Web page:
The Nebraska football season has been one of dire straits. After struggling against lower-tier schools, the firing of Athletic Director Shawn Eichorst, and the inevitable two-week onslaught against Wisconsin and Ohio State, it is clear that the 2017 season has so far been a disappointment.
But the only thing worse than being mediocre is being clueless about the direction your football team is going in. The current Husker football team has been doing nothing on the field, but as the trade deadline came and went this last weekend, the ‘Skers decided to stand pat like this team is already good enough to compete for the title.
In sports, one wants to be in one of two places: in the hunt to win championships, or at the bottom gaining assets to help win championships in the future. What you don’t want to be is in the middle, where you’re too good to gain valuable assets but you’re also too bad to win anything. The Huskers are in the middle. Instead of doing the smart thing — trading wide receiver De’Mornay Pierson-El to the Sooners for two true-freshmen and a 2019 recruit — the Huskers are set to waste the prime of Pierson-El’s career by pretending this team can compete against the best.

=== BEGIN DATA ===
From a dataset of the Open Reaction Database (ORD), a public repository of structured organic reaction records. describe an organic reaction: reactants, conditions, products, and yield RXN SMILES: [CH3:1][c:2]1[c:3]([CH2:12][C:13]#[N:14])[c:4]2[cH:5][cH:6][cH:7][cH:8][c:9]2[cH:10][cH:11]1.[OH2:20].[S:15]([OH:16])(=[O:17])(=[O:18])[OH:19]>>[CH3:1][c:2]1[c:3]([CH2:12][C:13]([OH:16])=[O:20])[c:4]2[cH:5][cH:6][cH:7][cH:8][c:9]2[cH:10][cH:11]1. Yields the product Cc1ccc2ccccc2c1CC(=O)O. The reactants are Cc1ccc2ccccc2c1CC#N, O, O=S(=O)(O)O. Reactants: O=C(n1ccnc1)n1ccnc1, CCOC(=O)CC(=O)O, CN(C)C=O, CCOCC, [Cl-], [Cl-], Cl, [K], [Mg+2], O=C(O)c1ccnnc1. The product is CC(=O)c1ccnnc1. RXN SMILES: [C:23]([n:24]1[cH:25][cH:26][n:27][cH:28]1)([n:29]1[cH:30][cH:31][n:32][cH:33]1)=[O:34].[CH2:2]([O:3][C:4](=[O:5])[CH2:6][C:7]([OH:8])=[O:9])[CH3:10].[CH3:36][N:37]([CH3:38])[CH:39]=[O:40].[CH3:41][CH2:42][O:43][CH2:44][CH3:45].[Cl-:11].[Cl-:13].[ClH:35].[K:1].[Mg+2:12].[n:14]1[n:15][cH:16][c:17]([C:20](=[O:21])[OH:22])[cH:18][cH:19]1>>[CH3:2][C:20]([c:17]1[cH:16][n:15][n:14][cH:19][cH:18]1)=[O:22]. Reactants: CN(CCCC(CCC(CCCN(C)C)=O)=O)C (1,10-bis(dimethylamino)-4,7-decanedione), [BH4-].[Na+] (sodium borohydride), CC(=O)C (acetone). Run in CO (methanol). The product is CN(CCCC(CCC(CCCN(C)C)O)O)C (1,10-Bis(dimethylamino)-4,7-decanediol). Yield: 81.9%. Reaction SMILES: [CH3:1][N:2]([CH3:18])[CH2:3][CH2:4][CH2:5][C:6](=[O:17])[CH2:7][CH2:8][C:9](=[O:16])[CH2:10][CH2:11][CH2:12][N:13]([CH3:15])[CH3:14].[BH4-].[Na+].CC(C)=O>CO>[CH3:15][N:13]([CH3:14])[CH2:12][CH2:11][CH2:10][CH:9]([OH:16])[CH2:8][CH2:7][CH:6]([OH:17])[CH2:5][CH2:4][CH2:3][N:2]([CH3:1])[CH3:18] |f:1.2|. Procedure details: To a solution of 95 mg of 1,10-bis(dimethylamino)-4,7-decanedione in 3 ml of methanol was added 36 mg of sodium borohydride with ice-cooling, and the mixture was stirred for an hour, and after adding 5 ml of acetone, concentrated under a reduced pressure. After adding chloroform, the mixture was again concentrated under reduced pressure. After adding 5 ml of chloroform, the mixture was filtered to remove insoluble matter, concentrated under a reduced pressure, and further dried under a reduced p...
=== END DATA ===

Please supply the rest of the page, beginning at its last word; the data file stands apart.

Newly minted AD Bill Moos gave a half-hearted response as to why the team is conforming to such mediocrity, hiding behind strict NCAA rules.
“When a player makes a commitment to this or any school, we as the university have to honor that commitment with an opportunity to get an education and better themselves,” Moos mumbled, trying to think of any excuse he could. “A student can transfer if they feel they can succeed in a different environment, but besides that, I really don’t understand the question.”
The higher-ups in the Huskers football department do not care about competing to be the best, or they are too clueless to punt on this season and prepare for the future. The trade deadline could have been a way to gain some better assets, recruit some younger players or trade running back Tre Bryant for a first rounder recruiting selection, but instead, they think that this current team is good enough to win, which as we have seen is incorrect.